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State hopes to win bid to convert former military base into rocket launch site

A NASA rocket launched this morning carrying two satellites built by University of Michigan students.
Ben Cooper
Spaceflight Now
A NASA rocket launched this morning carrying two satellites built by University of Michigan students.

Political and business officials in Michigan are trying to win permission to make a former Northeast Michigan Air Force base into a rocket launch site.

Wurtsmith Air Force Base was decommissioned in 1993 and is now a smaller regional airport. But economic developers now hope the airport can be used as what they’re calling a “space base.”

Gavin Brown is with the Michigan Aerospace Manufacturing Association. He says Wurtsmith Airport could be an ideal location for a site to launch low-orbit satellites for navigation and for space tourism.

“We want to be a space state, so we have a lot of work ahead of us to get there. We believe that, I call it the ‘Third Coast,’ should be participating, not just the Pacific and the Atlantic states,” he says.

He acknowledges the bid is a longshot. But he says Wurtsmith’s proximity to Lake Huron, the low-population density of the area, and nearby manufacturing should all make the location worth a serious look.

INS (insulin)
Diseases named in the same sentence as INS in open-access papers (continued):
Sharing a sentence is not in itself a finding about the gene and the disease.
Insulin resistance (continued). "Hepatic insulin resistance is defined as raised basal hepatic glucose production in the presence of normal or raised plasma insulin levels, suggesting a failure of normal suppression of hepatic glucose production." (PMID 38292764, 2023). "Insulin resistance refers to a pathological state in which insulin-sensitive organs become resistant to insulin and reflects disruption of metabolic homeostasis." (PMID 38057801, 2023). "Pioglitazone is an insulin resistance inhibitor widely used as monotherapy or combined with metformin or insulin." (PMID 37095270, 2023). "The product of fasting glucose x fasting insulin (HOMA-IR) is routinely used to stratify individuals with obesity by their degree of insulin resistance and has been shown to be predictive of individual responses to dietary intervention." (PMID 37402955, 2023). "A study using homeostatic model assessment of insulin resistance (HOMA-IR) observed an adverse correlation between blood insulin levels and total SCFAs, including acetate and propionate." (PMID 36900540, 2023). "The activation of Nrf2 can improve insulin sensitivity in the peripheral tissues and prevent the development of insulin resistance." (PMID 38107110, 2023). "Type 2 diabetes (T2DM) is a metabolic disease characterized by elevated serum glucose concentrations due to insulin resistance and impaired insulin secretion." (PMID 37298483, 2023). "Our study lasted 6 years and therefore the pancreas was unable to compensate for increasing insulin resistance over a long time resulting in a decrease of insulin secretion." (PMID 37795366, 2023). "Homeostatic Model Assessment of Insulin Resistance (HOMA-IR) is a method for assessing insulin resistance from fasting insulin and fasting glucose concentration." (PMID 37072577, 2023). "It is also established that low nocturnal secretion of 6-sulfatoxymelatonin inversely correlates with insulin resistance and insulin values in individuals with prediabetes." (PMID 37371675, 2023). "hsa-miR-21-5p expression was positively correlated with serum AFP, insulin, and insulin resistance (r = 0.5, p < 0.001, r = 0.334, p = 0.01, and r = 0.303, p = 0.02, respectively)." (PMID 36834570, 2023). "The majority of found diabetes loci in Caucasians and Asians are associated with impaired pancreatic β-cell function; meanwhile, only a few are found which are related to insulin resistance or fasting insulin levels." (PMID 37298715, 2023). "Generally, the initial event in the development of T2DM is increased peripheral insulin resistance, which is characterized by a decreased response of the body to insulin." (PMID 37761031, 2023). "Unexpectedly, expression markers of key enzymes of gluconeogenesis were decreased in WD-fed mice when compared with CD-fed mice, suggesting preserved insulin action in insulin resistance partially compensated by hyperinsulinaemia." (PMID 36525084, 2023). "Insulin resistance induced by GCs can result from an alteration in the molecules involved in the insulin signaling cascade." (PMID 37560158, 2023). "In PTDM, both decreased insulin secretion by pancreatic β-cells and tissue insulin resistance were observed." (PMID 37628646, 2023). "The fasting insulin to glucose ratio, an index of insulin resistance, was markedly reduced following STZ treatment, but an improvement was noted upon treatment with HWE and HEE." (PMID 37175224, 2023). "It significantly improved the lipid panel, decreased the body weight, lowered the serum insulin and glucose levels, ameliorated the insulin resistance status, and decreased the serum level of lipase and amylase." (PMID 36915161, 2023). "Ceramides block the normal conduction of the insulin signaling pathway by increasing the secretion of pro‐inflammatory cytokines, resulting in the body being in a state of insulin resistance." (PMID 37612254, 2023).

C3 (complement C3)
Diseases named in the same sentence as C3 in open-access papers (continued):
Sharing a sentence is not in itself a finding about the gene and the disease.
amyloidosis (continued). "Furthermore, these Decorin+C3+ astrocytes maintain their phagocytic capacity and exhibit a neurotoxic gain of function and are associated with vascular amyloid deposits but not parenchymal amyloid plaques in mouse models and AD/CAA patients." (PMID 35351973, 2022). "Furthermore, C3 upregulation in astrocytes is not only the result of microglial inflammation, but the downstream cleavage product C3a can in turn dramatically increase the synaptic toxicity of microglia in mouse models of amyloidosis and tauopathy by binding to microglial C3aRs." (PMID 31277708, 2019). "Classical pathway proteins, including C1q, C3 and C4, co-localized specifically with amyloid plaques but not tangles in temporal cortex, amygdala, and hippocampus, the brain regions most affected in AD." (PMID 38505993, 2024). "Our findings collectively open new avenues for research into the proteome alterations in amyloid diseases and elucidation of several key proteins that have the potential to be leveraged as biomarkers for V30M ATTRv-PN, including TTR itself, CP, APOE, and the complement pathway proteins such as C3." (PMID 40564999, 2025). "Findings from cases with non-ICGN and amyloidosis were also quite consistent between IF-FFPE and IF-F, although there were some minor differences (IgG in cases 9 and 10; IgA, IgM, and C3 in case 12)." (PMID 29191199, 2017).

“How do we return to contribute again to America’s defense and growth?...This could be it,” he says.

Brown says one of the features might someday be launching tourists into low-level sightseeing orbits. He says the state and the industry are working on a request for FAA approval.

State Senator Jim Stamas represents the region that includes the airport, which borders Lake Huron.

“It really makes a lot of sense. It’s within a very short distance to get up over water. Population density right in that area is a lower population, to create less of a threat if something horrible were to happen.”
Stamas says the state’s tool-making and manufacturing plants could also make the location more appealing.

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Rick Pluta is Senior Capitol Correspondent for the Michigan Public Radio Network. He has been covering Michigan’s Capitol, government, and politics since 1987.
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